Biden, Ryan Square Off on Economy, Libya and Iran
10/12/12voa
AP photo:Vice President Joe Biden (l) and Republican vice presidential nominee Rep. Paul Ryan of Wisconsin participate in the vice presidential debate at Centre College, in Danville, Kentucky, Oct. 11, 2012.-

U.S. Vice President Joe Biden has asked Republicans in Congress, including the Republican presidential challenger's running mate, Representative Paul Ryan, to "get out of the way" and let the Obama administration fix the economy.

In a nationally televised debate at a small college in Kentucky, Biden blamed Republicans for the country's economic recession.

"They talk about this great recession that fell out of the sky, like, 'Oh my goodness, where did it come from?' It came from this man voting to put two wars on a credit card," said Biden.

Ryan fired back by asserting that President Barack Obama and Congressional Democrats came into office in 2008 with "one-party control" that gave them the ability to do "everything of their choosing." He said that the administration told Americans that if the stimulus was passed, the economy would grow at four percent, but it is only growing at 1.3 percent.

When discussing foreign policy, Biden called last month's fatal attack against the U.S. ambassador to Libya "a tragedy," promising that whatever "mistakes" were made "will not be made again."

Ryan slammed the Obama administration for not providing enough security in Benghazi and for taking "two weeks to acknowledge that this was a terrorist attack."

"Our ambassador in Paris has a marine detachment guarding him," said Ryan. "Shouldn't we have a marine detachment guarding our ambassador in Benghazi, a place where we knew that there was an al-Qaida cell with arms?"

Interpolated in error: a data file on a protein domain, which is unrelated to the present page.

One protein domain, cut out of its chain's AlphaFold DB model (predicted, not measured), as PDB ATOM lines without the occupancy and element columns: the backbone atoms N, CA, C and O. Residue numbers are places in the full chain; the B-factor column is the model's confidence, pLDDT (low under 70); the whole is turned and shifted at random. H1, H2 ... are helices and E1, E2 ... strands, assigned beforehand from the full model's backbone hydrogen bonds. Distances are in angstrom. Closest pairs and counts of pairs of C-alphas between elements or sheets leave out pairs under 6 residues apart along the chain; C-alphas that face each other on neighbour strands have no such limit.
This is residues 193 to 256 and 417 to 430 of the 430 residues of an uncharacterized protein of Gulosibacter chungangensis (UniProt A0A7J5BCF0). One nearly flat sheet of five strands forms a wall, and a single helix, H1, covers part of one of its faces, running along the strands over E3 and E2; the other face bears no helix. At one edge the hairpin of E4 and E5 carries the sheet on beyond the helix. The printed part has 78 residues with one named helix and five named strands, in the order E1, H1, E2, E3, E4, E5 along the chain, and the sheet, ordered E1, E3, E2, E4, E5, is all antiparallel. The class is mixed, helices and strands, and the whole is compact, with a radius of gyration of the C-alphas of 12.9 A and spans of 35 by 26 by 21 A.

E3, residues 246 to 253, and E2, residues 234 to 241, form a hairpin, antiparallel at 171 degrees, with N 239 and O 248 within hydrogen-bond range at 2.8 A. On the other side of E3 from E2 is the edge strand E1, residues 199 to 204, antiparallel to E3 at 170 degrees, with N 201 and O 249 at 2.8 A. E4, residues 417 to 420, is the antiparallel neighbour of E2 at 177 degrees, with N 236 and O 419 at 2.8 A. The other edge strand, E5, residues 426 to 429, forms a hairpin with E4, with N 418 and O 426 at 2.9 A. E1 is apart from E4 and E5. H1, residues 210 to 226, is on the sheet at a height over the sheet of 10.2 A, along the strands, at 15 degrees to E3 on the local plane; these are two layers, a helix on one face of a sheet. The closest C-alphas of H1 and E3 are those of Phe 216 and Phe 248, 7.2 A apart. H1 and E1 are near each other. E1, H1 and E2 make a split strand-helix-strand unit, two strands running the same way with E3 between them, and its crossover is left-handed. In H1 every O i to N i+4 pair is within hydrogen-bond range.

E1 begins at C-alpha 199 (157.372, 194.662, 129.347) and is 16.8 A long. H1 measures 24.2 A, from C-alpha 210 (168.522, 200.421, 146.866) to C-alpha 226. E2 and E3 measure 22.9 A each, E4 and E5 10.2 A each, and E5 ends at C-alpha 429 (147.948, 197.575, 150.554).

The vice president argued that President Barack Obama was not told that the consulate wanted more security.

On Iran, Ryan said the Islamic Republic has become "brazen" because the Obama administration has "no credibility" on the issue of Iran's nuclear program. Biden countered this claim, asserting that the U.S. has placed "the most crippling sanctions in the history of sanctions" on Iran.

The debate late Thursday comes as Republican presidential nominee Mitt Romney is gaining momentum in voter opinion polls after his strong performance in last week's debate against the Democratic incumbent, President Barack Obama.  
 
The 69-year-old Biden is widely regarded as an experienced debater and skilled politician, based on his 36 years in the Senate before becoming vice president in 2009. Ryan, a 42-year-old congressman from Wisconsin, is considered a rising star among conservative Republicans.  

The presidential contenders were back on the campaign trail Thursday, with Obama rallying supporters in Florida.  Romney addressed supporters in North Carolina before plans to crisscross the battleground states of Virginia and Ohio on Friday.  Those four states hold a combined 75 of the 270 electoral votes needed to win the November 6 election.

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